Read more

     

  • Safety of warfarin investigated in elderly
    Telemanagement, 17 August 2013

    Scientists at Massachusetts General Hospital looked at the use of warfarin in 170 people who had developed hemorrhage and in a comparison group of 744 who had not had a hemorrhage. They found that in the over-85 age group, warfarin was indeed linked to hemorrhage risk. However, this group actually has the most to gain from warfarin, in terms of decreased risk of stroke – so treatment must be tightly controlled. The team also found that higher level treatment of warfarin was better at avoiding stroke risk. For all patients, warfarin anticoagulation must always be carefully monitored so that the level that balances benefit against risk is achieved.

    Read more

     

  • Apixaban approved in Ireland
    Irish Health, 14 August 2013

    The State drug costs watchdog has approved a new drug that can prevent stroke and blood clots in patients with  the heart condition atrial fibrillation (AF).

    This means that the drug will now be available to medical card patients and will qualify for refunds under the Drug Payments Scheme, as a result of approval by the National Centre for Pharmacoeconomics (NCPE).

    The newly-approved drug, Eliquis (generic name apixaban), is one of a group of new anticoagulants reported to be better at preventing stroke than the traditional treatment, warfarin. Two other drugs in this category have previously been approved for State schemes by the NCPE.

    The new anticoagulants are also reported to be easier for patients to adhere to than warfarin, as they do not require regular blood monitoring and have fewer side effects.

    Read more

     

  • Apixaban approved in Ireland
    Irish Health, 14 August 2013

    The State drug costs watchdog has approved a new drug that can prevent stroke and blood clots in patients with  the heart condition atrial fibrillation (AF).

    This means that the drug will now be available to medical card patients and will qualify for refunds under the Drug Payments Scheme, as a result of approval by the National Centre for Pharmacoeconomics (NCPE).

    The newly-approved drug, Eliquis (generic name apixaban), is one of a group of new anticoagulants reported to be better at preventing stroke than the traditional treatment, warfarin. Two other drugs in this category have previously been approved for State schemes by the NCPE.

    The new anticoagulants are also reported to be easier for patients to adhere to than warfarin, as they do not require regular blood monitoring and have fewer side effects.

    Read more

     

  • Ankle-Brachial Index helps ID risk in AF
    MedPage Today, 14 August 2013

    Inclusion of the ankle-brachial index (ABI) may better define the presence of vascular disease in patients with nonvalvular atrial fibrillation, an Italian registry study showed.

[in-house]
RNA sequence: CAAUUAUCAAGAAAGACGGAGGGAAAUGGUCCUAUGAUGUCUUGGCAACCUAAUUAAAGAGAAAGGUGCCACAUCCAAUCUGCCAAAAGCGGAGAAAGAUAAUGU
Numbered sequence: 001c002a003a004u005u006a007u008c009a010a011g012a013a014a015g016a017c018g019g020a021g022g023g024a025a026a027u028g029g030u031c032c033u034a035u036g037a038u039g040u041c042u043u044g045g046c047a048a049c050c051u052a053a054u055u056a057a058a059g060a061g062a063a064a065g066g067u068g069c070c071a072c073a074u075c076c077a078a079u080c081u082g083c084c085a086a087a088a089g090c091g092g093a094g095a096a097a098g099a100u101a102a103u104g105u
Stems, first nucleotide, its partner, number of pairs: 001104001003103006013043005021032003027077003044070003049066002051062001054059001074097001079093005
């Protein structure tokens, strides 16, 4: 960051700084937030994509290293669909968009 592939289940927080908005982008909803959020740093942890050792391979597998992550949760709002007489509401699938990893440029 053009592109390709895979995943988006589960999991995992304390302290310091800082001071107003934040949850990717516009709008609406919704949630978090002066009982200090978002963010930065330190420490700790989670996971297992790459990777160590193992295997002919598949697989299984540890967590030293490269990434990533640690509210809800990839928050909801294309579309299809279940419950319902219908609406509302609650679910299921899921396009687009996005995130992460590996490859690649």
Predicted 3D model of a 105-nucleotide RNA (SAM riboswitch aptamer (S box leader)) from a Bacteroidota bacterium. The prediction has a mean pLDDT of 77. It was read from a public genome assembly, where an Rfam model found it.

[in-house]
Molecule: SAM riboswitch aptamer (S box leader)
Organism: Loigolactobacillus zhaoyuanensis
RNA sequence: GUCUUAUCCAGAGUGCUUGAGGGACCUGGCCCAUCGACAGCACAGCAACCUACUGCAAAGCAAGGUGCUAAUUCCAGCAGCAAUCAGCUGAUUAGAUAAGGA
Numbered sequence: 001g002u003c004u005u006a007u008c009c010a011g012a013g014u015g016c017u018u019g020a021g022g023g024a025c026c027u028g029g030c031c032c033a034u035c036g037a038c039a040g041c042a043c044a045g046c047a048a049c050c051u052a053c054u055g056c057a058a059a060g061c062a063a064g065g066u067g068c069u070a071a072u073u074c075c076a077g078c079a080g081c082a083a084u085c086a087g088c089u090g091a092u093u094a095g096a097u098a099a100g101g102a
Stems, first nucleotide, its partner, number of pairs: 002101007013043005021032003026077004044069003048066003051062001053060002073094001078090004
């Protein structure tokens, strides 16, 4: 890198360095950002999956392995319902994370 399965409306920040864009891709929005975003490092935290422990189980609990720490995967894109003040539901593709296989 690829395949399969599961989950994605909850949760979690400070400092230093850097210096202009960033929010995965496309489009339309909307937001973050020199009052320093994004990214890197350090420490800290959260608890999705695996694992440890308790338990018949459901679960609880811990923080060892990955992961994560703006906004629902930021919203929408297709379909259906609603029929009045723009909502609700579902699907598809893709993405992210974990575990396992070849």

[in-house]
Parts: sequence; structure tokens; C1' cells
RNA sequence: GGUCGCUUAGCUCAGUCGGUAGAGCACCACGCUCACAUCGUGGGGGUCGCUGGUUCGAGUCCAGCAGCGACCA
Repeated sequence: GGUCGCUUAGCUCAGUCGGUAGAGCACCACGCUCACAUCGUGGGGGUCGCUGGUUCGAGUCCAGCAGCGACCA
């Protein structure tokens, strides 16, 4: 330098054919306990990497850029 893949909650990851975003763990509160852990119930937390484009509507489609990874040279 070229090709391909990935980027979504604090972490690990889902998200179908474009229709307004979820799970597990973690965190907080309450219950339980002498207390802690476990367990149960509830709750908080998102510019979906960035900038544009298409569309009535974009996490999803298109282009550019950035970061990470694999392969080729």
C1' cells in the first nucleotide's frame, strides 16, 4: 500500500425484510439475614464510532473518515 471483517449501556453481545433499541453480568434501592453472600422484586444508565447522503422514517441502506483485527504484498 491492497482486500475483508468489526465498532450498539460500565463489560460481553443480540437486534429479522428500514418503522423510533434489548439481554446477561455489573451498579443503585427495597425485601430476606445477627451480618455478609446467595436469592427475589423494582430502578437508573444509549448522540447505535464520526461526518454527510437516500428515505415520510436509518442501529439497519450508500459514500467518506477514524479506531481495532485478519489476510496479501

The established CHA2DS2-VASc risk score tagged 17.3% of patients with vascular disease, a figure that increased to 33% when information on ABIs of 0.90 or lower was added, according to Francesco Violi, MD, of Sapienza University of Rome, and colleagues.

    "If ABI ≤0.90 was encompassed in the definition of vascular disease of CHA2DS2-VASc score [documented by a history of acute myocardial infarction (MI), symptomatic peripheral artery disease, or detection of atherosclerotic plaque in the aortic arch], the prevalence of vascular disease increased in every risk class," they reported online in the Journal of the American College of Cardiology.

    Read more

     

  • Ankle-Brachial Index helps ID risk in AF
    MedPage Today, 14 August 2013

    Inclusion of the ankle-brachial index (ABI) may better define the presence of vascular disease in patients with nonvalvular atrial fibrillation, an Italian registry study showed.

    The established CHA2DS2-VASc risk score tagged 17.3% of patients with vascular disease, a figure that increased to 33% when information on ABIs of 0.90 or lower was added, according to Francesco Violi, MD, of Sapienza University of Rome, and colleagues.

    "If ABI ≤0.90 was encompassed in the definition of vascular disease of CHA2DS2-VASc score [documented by a history of acute myocardial infarction (MI), symptomatic peripheral artery disease, or detection of atherosclerotic plaque in the aortic arch], the prevalence of vascular disease increased in every risk class," they reported online in the Journal of the American College of Cardiology.

    Read more

     

  • Australian researchers conduct large screening pilot
    Business Standard, 13 August 2013

    A new smartphone case and app can be used to quickly and cheaply detect heart rhythm problems and prevent strokes.

    University of Sydney researchers found the AliveCor Heart Monitor for iPhone (iECG) is a highly-effective, accurate and cost-effective way to screen patients to identify previously undiagnosed atrial fibrillation (AF) and hence help prevent strokes.

    The iECG allows doctors to screen patients for atrial fibrillation, the most common heart rhythm problem, in minutes and treat them early.